Coffee consumption and health: umbrella review of meta-analyses of multiple health outcomes (three to four cups a day provide largest risk reduction for various health outcomes)
Dark-matter hunt fails to find the elusive particles. Physicists begin to embrace alternative explanations for the missing material.
Graphic designer Ivan Chermayeff passes away at 85. His firm Chermayeff & Geismar designed logos for Pan Am, Mobile Oil, Chase Bank, Xerox, NBC, Showtime, The Museum of Modern Art, Smithsonian Institution, National Geographic...
When Rome conquered Greece, they replaced their own dull pantheon with renamed versions of Zeus, Athena, and the others. But not all Roman gods were Greek copies — here are a few of the more important ones.
Da Vinci is probably the only artist in history ever to dissect with his own hands the face of a human and that of a horse to see whether the muscles that move the lips are the same ones that can raise the nostrils of the horse’s nose More: Mona Lisa (Prado's version), possibly painted simultaneously by a student of da Vinci in the same studio where he painted his own Mona Lisa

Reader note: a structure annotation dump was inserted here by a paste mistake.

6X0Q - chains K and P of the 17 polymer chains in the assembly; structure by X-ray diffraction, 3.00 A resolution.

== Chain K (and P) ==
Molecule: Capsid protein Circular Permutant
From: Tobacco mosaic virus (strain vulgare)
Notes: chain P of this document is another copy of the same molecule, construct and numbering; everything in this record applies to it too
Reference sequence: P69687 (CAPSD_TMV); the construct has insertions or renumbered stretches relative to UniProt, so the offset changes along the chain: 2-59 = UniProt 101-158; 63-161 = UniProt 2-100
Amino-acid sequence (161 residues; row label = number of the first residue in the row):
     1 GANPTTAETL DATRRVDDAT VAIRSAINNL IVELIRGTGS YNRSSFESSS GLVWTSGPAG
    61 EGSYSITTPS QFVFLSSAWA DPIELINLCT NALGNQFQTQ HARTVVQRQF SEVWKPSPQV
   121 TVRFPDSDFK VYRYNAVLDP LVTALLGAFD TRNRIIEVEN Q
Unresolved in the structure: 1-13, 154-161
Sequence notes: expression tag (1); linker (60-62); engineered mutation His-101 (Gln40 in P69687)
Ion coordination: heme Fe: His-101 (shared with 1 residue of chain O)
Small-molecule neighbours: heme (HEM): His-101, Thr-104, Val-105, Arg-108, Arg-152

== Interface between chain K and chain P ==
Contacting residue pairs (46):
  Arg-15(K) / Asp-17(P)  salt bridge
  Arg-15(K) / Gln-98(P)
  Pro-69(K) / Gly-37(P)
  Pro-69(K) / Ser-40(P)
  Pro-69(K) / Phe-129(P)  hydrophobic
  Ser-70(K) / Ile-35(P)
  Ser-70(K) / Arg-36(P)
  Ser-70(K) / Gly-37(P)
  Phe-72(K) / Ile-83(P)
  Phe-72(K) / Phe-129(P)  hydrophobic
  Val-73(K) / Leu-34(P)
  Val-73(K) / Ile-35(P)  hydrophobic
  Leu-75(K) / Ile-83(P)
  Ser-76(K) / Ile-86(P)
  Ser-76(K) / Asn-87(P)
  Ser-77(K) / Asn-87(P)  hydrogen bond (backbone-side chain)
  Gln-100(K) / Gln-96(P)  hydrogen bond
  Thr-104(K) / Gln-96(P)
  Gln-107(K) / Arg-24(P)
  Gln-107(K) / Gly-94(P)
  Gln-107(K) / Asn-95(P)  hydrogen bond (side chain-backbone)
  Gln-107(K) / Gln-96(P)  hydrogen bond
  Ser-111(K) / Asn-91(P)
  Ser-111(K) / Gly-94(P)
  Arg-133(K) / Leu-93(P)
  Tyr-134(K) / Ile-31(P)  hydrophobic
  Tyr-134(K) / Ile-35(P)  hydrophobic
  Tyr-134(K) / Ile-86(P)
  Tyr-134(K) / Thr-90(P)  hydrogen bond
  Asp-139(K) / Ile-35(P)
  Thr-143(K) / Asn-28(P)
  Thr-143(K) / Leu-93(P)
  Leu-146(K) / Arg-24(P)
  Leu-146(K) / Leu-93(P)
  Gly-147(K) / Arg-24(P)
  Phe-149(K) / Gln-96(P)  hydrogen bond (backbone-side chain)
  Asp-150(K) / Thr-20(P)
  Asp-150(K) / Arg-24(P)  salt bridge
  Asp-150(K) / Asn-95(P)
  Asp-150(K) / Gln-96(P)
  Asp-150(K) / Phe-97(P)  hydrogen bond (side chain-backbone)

I know of an art historian who was asked to authenticate a work by Leonardo, and he was going to, you know, charge the normal kind of fee charged for doing this kind of thing — a low six figures. And the owner said, "No, no, no. We want to pay you a percentage of what it sells for." Now, what is the chance that any art historian given that particular contract is gonna say, "Oh no, it's not by a famous artist. It's by Joe Blow and it will sell for a thousand bucks"? [Blake Gopnik | more]
Recognizing the popularity of John Waters films and the absence of merchandise for them, Curator Tyson Tabbert assembled a crew of designers to produce limited editions of such virtual merchandise.
“This page has intentionally been left blank.” Intentionally blank pages have been around, in abundance, since at least the 18th century